In the defensive backfield. There’s Malcolm Jenkins and everybody else at corner. The second corner off the board could be Sean Smith. It could be Darius Butler. There’s depth. And a lot of it? The question is, just how quality is this depth?
1. Malcolm Jenkins – Ohio St.
(6’1″ 201 4.51)
He’s a physical, attacking corner. He jams well on the line and he attacks like a safety on the blitz or in run support. And yes, his 40-time is not great. But look at the film. He stays with the burners, and he has the agility not to get lost on a double move. And if he gets an opportunity? He gets the ball.
The problem? If he’s drafted as a safety? His game does not have nearly enough polish. He can get blocked by a receiver in the running game. His tackling is inconsistent. And he hasn’t been the guy who gets challenged. He does seem to have a good head on his shoulders, but can his swagger be dented?
But most of this is based on needing a paragraph of weaknesses. He brings a lot to the table and I do think he can overcome the challenges of being on an island. He’s not nearly as much of a safe choice as an Aaron Curry. But he’s 85% likely to be good.
2. Vontae Davis – Illinois
(6’0″ 205 4.40)
If the light turns on? Vontae has a shot at closing down one-half of the field. He has the timed speed. He has the necessary loose hips to turn and run. He has the aggression and frame to seperate the ball from the ballcarrier. At his best? He makes big, spectacular plays as a returner and cornerback.
But he is the brother of Vernon. And as such? Vontae has some real problems. One, he gets caught looking into the backfield. This means he can get torched. He will also drop a sure pick or two along the way. And he does have some certain character issues (e.g., last seasons benching by the Zooker)
But you know what? He’s got a chance to be good in a primarily zone system. If you get him in a system where he can read the action. He’ll be fine. He can use his athleticism to be great. I’m just saying. He would be lucky if he finds himself in a Cover 2 system.
3. Darius Butler – Connecticut
(5’9″ 192 4.41)
Darius Butler has a nice set of skills for the team that drafts him. He has the athleticism that will allow him to shut down plenty of receivers. He will kill you if you run slants his way. He can also be a good zone corner, as he has the agility and straight line speed to close.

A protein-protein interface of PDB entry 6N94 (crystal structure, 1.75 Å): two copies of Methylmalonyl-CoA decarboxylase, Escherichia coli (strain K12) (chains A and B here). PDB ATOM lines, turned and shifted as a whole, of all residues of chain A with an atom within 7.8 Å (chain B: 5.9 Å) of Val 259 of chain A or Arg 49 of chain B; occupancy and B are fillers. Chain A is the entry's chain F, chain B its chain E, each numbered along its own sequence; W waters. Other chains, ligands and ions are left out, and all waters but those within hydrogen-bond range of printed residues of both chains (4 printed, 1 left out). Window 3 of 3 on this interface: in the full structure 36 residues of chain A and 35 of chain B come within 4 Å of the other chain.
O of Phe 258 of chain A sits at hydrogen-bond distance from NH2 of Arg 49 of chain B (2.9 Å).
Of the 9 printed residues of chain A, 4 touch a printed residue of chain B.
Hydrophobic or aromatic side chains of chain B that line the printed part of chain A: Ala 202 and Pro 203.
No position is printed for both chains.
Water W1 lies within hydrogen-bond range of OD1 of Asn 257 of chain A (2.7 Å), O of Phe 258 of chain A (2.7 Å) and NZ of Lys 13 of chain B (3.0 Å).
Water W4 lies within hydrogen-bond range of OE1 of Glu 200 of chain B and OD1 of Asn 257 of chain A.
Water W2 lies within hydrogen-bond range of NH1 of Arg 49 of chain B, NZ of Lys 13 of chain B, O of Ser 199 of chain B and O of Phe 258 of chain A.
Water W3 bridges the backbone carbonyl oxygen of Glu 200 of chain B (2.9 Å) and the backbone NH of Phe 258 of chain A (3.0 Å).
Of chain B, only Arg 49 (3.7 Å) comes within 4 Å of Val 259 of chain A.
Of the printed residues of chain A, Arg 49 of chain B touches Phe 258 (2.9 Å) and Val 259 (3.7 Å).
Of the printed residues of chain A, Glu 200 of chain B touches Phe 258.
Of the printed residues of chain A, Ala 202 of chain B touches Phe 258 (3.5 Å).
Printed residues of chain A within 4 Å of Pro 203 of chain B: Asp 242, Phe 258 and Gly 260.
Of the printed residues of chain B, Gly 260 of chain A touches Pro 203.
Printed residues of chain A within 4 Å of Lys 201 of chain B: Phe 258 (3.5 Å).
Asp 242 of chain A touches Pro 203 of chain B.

The weakness? Obviously, size is one of them. A physical receiver is going to have a strong chance to have a good day against Darius. Also, he’s willing to get his head in, but he’s more of a duck and swipe tackler. He also has an odd problem with giving up yards after the catch.
Darius has an excellent chance to make UConn history. He has good instincts and the heart of a lion. He may not be the one you want versus a big and physical receiver straight away, but he will give his hearts and guts to the game. There’s a lot to like here.
4. Sean Smith – Utah
(6’3″ 210 4.50)
The triangle is what makes him so intriguing. By far, he is the tallest prospect with wheels that actually make him a viable second cornerback off the board on upside alone. But this is a man with skills. He can keep himself around the ball and close on a route in zone. He can press like a beast as well.
The problem? He’s a tweener. He played mostly safety in college. He does have corner skills, it goes without saying. But he is a lot more upside than polish at this point. Another year may have brought him more money.
But that’s not to say he can’t be Bobby Taylor for the better part of a decade. He’s got the size and agression to destroy smaller receivers on the jam and the awareness and hands to play ballhawk. He has all the tools to be great. Even if somebody likes him enough to be a first round pick? They’ll get good value.
5. Alphonso Smith – Wake Forest
(5’9″ 190 4.47)
He’s a tailor-made cornerback. He has balance coming in and out of the breaks. He has an excellent backpedal and smooth hips for him to turn and run with. He trusts his instincts and can stay with receivers anywhere down the field. This allows him to make plays.
That being said? He does not have the tailor made body. He can be posted up as he tries to go up against a big receiver. You will not get a jam out of him by any stretch of the imagination. And never mind the bollocks of run support.